If there is a baseline principle of generally accepted public morality in the modern world it is the importance of willful consent. Without consent, nothing is ethical. While consent has never been a panacea and we have always recognized circumstances and classes of relationships wherein it is unacceptable or impossible to proffer consent, in general two consenting adult's behavior must be accepted so long as they generally limit the circle of consequences of such consent to themselves and not to others who have had no opportunity to proffer consent. Note that the most universally accepted classes of consent limitations are the consequence of recognized power differentials (i.e. an otherwise acceptable relationship between two consenting adults may be deemed ethically inappropriate if one of them is the supervisor of the other). The nature of this limitation indicates that the truth underlying the ethical system is a recognition of the functioning of power differentials; or, to put it another way, the functioning of power differentials is inherently primary whereas consent is a secondary consideration. Again, regardless of how one perceives ones internal motivations, the system is premised on a recognition of power differentials which perceives that there are situations in which consent is functionally impossible. The system focuses on the ethicality of consent because of the perceived value that this bestows on the actor proffering the consent--that is, part of the value inherent in the human person is that they are a being capable of proffering willful choice. It expresses an ideal hope that human persons have concerning themselves--that at our best, we are autonomous willing units employing our power of free choice. There is much truth in the power of this hope, but I wish to suggest that while such willful freedom is both conceptually and actually possible, it is never actualizable based on the strength of the willing person, but only realizes itself in moments of what we may call "grace" whereby circumstances have aligned themselves such as to allow for a "moment" of purely free choice. Thus, consent in any real sense is functionally impossible, because free will is not "willfully" actualizable. This unveils the "noble lie" of our governmental order, for consent underlies neither the morality of actions between persons nor can it functionally legitimize a governmental system whereby "just powers derive from the consent of the governed". Don't misunderstand me, it is a very good lie in that it tends to confuse both the governed and those who govern. But the true basis for the legitimization of our governing order must lie elsewhere, and the basis for the morality of our interactions with one another must lie elsewhere.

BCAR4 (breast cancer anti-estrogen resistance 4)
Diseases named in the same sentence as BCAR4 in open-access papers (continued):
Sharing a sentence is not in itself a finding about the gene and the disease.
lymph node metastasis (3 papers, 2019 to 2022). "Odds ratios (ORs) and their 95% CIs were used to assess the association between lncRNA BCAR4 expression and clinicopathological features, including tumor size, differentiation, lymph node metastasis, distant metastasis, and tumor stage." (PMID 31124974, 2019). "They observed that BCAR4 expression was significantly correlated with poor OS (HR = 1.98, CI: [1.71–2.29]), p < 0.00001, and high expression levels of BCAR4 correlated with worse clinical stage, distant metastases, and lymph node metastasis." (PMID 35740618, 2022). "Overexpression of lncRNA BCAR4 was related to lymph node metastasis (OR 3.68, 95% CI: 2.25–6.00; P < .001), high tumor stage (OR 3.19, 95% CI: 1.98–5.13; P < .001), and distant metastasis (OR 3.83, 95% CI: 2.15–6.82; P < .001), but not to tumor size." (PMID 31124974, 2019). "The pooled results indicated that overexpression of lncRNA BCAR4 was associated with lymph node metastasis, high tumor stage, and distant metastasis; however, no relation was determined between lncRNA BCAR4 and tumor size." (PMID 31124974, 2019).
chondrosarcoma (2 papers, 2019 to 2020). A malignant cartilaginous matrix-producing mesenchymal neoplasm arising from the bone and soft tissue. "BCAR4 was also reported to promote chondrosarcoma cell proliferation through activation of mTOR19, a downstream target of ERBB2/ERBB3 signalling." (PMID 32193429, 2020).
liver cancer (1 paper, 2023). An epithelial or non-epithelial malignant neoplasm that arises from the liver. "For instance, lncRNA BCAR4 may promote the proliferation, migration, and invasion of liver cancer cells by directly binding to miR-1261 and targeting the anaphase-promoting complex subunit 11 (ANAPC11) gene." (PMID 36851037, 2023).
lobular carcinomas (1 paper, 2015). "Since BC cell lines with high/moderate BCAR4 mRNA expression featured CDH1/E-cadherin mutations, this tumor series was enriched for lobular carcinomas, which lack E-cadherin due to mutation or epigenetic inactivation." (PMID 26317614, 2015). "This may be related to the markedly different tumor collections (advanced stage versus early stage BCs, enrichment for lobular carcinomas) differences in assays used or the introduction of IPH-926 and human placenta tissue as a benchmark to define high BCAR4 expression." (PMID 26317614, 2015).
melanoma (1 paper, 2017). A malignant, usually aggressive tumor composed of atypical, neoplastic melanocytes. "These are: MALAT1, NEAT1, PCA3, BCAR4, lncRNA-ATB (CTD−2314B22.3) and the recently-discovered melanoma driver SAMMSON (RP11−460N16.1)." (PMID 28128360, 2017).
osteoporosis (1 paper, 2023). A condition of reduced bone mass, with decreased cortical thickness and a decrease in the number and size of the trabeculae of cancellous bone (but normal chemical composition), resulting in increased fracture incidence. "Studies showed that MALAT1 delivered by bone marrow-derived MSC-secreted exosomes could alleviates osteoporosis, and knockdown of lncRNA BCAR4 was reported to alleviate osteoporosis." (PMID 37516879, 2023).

[Postscript: at its best, the concept of consent serves as a conceptual/legal limitation on the powers of the state/powerful over the lives of those with less power. Thus it serves a useful function. But it is functionally a legal fiction which we have come to mistake for an ontologically valid criterion of human interaction. If only the law could exist without creating its own tautology!]